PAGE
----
In a matter of days, the small California-based brand will start selling yet another version of its Tyndal model. The 2012 Xetum Tyndall PVD uses the same lug-less body design that now sports stealthy black PVD coating. Combined with the traditional 12h/24h scale and the instrument gauge-like design of hands and numerals, the watch that was originally designed as a hipster’s toy now looks like a real tactical timekeeper designed with SWAT officers in mind.
As usual, the watch features an easily readable, laconic layout.
Powered by the same ETA 2895-2 (and the Elaboree grade version at that, which is remarkable in this price niche where most brands tend to equip their timekeepers with base versions of calibers that rarely sport anything fancier than branding on the oscillating weight) automatic movement, the watch offers the same basic functionality with a trifle oversized subsidiary seconds indicator keeping its place at 6 hours and the same small date aperture staying at 3 o’clock.
I feel like I must give the brands a well-deserved for the way they used the mechanism’s smaller diameter to their advantage: while on many similarly-sized timekeepers powered by the same movement the dial often looks tiny and definitely disproportionate to the gadget’s overall size, here the extra space is nicely utilized by chapter ring with its bold and easy to read Arabic numerals.
Well, I am not especially fond of the secondary ring with “military” time (it looks too much like Hamilton Khaki to me,) but otherwise, the device looks very convincing.
Measuring just 40 millimeters in diameter, the Xetum Tyndall PVD may be considered too small by some, but, for me, the size of this gadget is almost perfect, since you can wear it with almost any type of clothing without looking stupid and it would still look solid even on a person with thicker wrists.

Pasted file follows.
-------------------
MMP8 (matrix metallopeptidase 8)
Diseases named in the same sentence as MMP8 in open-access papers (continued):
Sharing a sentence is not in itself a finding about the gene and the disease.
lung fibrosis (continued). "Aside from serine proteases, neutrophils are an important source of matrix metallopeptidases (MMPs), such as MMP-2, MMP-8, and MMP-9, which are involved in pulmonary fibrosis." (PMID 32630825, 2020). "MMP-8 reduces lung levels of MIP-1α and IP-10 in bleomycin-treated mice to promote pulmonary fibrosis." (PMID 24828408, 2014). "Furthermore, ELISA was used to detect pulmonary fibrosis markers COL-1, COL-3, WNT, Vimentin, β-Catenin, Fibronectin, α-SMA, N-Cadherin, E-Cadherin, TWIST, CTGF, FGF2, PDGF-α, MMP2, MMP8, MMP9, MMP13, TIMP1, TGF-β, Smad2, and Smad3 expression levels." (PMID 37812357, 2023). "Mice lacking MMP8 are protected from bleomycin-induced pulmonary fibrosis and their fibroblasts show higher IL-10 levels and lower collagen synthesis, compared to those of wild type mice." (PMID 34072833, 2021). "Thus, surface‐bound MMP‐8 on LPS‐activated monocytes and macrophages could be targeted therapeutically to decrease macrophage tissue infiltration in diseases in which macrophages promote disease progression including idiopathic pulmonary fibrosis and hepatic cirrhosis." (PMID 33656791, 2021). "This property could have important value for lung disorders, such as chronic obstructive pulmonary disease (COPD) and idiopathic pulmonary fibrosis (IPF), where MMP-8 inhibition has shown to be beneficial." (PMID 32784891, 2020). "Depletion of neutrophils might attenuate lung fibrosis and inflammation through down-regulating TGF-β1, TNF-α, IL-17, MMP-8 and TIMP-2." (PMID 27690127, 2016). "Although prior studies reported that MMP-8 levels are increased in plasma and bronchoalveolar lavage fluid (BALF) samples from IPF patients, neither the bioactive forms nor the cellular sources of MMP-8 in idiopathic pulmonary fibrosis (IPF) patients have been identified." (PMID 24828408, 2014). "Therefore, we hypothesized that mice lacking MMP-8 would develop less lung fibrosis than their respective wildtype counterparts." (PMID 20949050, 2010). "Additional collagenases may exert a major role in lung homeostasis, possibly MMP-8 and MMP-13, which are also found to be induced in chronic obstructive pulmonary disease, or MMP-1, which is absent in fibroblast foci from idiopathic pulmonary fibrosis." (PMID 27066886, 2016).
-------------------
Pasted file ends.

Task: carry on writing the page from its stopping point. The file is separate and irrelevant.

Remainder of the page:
At a price of $1495 that Xetum’s founder Mr. Jeff Kuo plans to charge for this watch (I am not sure whether shipping and handling are included,) this black Tyndal PVD is not terribly affordable (there are hundreds of similarly specced “small seconds” timepieces from Swiss-based brands that are at least $500 less expensive,) it still looks like a good choice for a person searching for a military-styled watch that offers unique styling and, for what it’s worth, basically stays in a class of its own.
See also: Zenith Elite Captain Central Second Cal. 670
Xetum Tyndall PVD specification
Price: $1495 (MSRP)
Movement: Automatic, Caliber ETA 2895-2, Elaboree grade, Swiss Made
Number of jewels: 28
Movement frequency: 28,800 vph
Power reserve: 53 hours
Movement decoration: Engraved black oscillating weight
Functions: Hours, minutes, small seconds, date
Case: Stainless steel, black PVD
Size: 40.00 mm
Case height: 11.00 mm
Numerals: Arabic, white
Hour markers: Luminous
Hands: Steel, luminous
Water resistance: 100 meters
Strap: Black naturally tanned leather strap with Italian cork lining, a black pushbutton-release stainless steel butterfly clasp with an engraved Xetum logo
Crystal: Sapphire, antireflective
Back: Transparent, mineral